What, then, is the purpose of increasing troop levels in Iraq by 21,500, if the President plans to attack Iran? The “Surge” is a political, not a military, action, designed to justify previous policy, show determination to remain in Iraq, and circumvent the recommendations of the bipartisan Iraq Study Group.
The overall failure in the strategy of the Bush administration, of which the “Surge” is but one example, is in its refusal to accept the concept of Fourth Generation Warfare—war between a state and a nonstate actor. The Bush strategy denies that insurgencies arise from, and are sustained by, local populations. Instead, the administration is convinced that an insurgency is dependent upon some other state. In the case of the Iraqi insurgency, that state is Iran. The Bush administration may believe that, by neutralizing Iran’s military capabilities, it can defeat the Iraqi insurgents.
The assumption that Iran is sponsoring the insurgency in Iraq is false. First, the insurgents are Sunnis who seek to reestablish the political hegemony of the Sunni minority. Iran is Shiite and supports the right of the Shiite majority that we brought to power in Iraq. Iran is not going to arm Sunnis to suppress Shiites. Second, if Iran were arming Shiites to attack U.S. troops, they would be attacking U.S. troops. Instead, the Shiite militias are killing Sunnis. With the Shiites now in power in Iraq, the only way to foment a Shiite insurgency would be if we attacked Iran. Such an attack would be viewed by Iraqi Shiites as an assault on Shia Islam.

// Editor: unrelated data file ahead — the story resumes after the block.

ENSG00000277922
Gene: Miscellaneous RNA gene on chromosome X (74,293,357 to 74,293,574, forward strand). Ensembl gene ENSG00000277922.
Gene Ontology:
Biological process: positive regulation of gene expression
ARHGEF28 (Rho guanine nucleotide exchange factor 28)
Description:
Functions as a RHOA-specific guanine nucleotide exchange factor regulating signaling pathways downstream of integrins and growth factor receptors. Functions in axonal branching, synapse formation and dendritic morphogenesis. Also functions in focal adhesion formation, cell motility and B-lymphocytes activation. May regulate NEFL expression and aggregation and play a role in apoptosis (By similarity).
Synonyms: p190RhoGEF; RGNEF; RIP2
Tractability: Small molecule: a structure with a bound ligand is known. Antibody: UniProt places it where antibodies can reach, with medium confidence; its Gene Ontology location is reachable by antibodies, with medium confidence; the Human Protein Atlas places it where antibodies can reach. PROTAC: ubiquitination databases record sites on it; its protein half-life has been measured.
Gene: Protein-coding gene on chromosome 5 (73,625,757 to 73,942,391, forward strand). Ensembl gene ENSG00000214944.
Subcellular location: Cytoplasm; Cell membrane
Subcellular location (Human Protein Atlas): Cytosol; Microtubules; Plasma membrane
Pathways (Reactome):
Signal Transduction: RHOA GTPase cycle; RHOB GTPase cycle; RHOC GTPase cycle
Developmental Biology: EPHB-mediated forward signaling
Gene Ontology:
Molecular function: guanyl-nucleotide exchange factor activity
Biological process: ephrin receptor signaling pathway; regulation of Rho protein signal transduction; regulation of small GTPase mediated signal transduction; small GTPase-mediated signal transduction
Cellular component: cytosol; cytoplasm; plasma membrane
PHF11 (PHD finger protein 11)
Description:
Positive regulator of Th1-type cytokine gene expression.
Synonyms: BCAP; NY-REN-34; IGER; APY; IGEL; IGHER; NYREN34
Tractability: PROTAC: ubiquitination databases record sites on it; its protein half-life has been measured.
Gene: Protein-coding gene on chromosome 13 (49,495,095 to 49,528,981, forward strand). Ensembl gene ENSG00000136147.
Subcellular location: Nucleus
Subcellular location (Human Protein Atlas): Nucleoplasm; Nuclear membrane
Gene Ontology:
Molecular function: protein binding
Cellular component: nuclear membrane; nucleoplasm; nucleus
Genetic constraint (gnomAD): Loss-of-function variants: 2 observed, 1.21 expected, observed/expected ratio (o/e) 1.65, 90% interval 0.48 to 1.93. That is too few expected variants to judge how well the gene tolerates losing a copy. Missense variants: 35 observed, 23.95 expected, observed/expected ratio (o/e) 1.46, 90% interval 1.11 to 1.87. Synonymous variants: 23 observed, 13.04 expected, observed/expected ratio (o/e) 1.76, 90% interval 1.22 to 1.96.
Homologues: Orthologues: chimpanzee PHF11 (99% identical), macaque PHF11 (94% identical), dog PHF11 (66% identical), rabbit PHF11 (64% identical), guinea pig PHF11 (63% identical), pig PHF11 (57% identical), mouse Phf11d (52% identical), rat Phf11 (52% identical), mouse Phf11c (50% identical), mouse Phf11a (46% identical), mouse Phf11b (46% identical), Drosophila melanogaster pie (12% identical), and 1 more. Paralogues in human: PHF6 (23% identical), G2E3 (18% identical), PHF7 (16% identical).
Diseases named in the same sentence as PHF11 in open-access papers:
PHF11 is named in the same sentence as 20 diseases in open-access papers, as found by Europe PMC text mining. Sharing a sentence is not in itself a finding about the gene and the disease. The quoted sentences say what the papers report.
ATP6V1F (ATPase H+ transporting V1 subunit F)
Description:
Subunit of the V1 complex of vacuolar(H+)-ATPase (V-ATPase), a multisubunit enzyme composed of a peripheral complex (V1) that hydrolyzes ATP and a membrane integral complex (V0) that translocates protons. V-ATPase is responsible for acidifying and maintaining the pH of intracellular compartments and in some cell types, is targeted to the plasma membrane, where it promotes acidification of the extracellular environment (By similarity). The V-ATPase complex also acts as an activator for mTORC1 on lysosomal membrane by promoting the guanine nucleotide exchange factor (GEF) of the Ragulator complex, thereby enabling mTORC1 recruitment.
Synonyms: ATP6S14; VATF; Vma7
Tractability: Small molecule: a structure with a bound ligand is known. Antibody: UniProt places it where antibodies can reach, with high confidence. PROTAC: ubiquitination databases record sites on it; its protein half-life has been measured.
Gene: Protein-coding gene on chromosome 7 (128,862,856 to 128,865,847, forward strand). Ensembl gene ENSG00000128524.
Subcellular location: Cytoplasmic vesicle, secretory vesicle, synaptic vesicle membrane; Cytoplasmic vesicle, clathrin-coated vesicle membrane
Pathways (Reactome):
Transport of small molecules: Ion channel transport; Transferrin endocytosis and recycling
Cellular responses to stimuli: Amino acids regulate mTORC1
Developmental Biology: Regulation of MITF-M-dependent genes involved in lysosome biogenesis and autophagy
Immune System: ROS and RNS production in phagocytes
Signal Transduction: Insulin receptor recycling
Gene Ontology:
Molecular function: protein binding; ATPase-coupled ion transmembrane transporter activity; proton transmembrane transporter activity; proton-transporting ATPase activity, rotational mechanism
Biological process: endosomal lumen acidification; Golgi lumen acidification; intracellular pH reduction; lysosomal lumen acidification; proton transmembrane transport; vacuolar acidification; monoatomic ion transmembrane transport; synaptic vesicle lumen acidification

Even without a Shiite insurgency, the “Surge” plan has serious flaws. To begin with, an increase in troops to over 160,000—bringing us back to levels we have had in Iraq before—is no surge. Besides, if “victory” was beyond our reach with 250,000 troops on the ground (the original invasion force), it is not likely to be achieved with fewer—particularly if the additional troops are not being provided additional armored vehicles.